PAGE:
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Anim Biosci > Accepted Articles
https://doi.org/10.5713/ab.23.0541    [Accepted] Published online May 7, 2024.
Effects of dietary capsaicin supplementation on growth performance, blood profile and carcass and meat quality of finishing pigs
Siriporn Namted1  , Kanokporn Poungpong2  , Chaiyapoom Bunchasak2,* 
1Department of Agriculture, Faculty of Agriculture Technology, Valaya Alongkorn Rajabhat University Under the Royal Patronage, Pathum Thani 13180, Thailand
2Department of Animal Science, Faculty of Agriculture, Kasetsart University, Bangkok, 10900, Thailand
Correspondence:  Chaiyapoom Bunchasak, Tel: +66-0879707222, Fax: +66-02 5791120, Email: agrchb@ku.ac.th
Received: 26 December 2023   • Revised: 17 February 2024   • Accepted: 21 April 2024
This study was conducted to determine the effects of capsaicin (CAP) on productive performance, blood profile, intestinal morphology, carcass and meat quality of growing-finishing pigs.
Two experimental diets were offered to 36 crossbred barrows: basal diet (0% CAP) and basal diet with CAP at 0.02%. Each experimental group consisted of 18 pigs, with six replications (three each).
Supplementation of CAP at 0.02% decreased average daily feed intake (ADFI; p = 0.003) and feed cost/gain (FCG; p = 0.056), increased return on investment (ROI; p = 0.052) and increased gain:feed ratio (p = 0.037) during the growing period. There was no effect of CAP on the growth rate. The blood urea nitrogen (BUN) and nitrogen (N) levels in faeces tended to decrease (p = 0.093 and p = 0.087), whereas the basophil level increased with CAP supplementation (p = 0.029). In addition, dietary CAP supplementation decreased crypt depth (p = 0.022) and tended to increase the villus height/crypt depth ratio in the segment of the jejunum (p = 0.084). Backfat (BF) thickness (p = 0.047) was reduced by supplementing CAP. Whereas the protein content increased with CAP supplementation (p = 0.021). Using CAP in the diet of growing pigs increased the pH at 6 h post-mortem (p = 0.046) and tended to increase the springiness value (p = 0.078) of the meat. In terms of meat color, CAP supplementation increased the yellowness (p = 0.029).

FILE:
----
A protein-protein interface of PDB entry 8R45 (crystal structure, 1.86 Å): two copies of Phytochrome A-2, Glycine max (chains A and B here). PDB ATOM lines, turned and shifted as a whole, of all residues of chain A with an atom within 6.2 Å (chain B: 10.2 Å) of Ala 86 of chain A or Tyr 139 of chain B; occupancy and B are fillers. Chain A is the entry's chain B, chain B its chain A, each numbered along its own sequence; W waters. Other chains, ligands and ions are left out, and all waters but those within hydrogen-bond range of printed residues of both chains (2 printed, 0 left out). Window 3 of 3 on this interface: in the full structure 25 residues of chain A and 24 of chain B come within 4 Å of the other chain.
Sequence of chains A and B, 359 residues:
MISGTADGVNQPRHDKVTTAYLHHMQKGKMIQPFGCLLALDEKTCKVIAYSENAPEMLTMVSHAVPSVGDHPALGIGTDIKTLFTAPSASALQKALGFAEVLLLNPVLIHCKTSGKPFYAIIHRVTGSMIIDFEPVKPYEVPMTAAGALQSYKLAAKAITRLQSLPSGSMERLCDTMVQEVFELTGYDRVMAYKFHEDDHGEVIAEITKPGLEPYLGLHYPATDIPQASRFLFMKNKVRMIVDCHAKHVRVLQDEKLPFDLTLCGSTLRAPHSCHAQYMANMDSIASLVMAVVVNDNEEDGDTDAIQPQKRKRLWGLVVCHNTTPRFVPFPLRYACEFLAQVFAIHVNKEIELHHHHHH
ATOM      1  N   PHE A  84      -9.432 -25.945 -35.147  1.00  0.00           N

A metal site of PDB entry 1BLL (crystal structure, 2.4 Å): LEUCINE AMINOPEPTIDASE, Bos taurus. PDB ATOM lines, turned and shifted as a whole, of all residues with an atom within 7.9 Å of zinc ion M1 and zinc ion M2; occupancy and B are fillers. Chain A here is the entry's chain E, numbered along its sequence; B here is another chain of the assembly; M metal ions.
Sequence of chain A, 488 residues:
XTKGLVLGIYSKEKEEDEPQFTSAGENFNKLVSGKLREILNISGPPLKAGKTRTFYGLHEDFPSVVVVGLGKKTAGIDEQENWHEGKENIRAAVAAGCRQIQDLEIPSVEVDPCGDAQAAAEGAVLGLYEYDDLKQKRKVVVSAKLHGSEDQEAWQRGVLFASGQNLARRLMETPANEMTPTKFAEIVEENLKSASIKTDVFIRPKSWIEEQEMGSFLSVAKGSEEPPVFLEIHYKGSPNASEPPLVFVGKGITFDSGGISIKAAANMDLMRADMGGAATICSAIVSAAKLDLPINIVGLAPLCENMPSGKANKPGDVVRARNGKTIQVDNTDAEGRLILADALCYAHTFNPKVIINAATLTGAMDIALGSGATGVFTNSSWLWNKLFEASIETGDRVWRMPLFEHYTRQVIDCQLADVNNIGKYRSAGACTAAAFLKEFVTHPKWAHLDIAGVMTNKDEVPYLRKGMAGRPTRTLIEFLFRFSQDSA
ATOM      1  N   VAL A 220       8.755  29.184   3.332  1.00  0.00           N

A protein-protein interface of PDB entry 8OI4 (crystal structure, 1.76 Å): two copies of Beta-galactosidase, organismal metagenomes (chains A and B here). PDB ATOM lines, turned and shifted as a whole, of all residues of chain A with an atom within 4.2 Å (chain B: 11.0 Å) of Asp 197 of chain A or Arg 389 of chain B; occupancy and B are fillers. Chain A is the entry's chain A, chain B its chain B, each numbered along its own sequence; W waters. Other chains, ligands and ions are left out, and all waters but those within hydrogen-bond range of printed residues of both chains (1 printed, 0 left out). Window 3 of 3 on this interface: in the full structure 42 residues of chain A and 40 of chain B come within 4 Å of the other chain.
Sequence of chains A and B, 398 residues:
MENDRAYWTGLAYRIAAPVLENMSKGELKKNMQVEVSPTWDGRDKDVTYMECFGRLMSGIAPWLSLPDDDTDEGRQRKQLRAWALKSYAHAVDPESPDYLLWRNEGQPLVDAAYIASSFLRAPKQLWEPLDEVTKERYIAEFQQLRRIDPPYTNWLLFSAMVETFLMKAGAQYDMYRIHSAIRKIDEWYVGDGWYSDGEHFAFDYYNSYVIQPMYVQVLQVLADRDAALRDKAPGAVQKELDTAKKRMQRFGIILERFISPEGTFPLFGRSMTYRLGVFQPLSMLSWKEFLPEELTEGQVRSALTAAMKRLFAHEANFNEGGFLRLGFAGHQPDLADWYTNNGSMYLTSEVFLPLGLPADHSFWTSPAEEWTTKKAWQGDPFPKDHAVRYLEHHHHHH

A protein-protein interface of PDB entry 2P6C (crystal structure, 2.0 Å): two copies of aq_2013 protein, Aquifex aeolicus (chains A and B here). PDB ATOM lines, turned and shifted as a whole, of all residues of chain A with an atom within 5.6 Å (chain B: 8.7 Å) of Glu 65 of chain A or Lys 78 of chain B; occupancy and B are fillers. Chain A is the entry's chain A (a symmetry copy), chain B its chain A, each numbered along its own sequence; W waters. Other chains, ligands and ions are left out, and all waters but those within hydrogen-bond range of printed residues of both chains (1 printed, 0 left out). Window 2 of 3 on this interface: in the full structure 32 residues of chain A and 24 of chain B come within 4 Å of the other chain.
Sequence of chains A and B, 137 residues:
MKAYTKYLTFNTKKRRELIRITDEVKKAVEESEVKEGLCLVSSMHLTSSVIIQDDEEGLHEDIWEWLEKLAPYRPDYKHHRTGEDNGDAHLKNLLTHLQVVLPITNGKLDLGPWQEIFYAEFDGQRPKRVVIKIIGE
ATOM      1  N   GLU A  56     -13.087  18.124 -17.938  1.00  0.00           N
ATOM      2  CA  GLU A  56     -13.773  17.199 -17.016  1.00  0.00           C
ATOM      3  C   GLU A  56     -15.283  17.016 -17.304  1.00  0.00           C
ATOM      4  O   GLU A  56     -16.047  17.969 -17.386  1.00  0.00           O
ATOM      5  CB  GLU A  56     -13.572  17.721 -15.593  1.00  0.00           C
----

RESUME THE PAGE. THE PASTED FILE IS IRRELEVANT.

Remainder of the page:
Supplemental CAP improves gut morphology and blood profiles, consequently promoting productive performance as well as carcass and meat quality.
Keywords: Blood Profile; Capsaicin; Growth Performance; Meat Quality; Pigs

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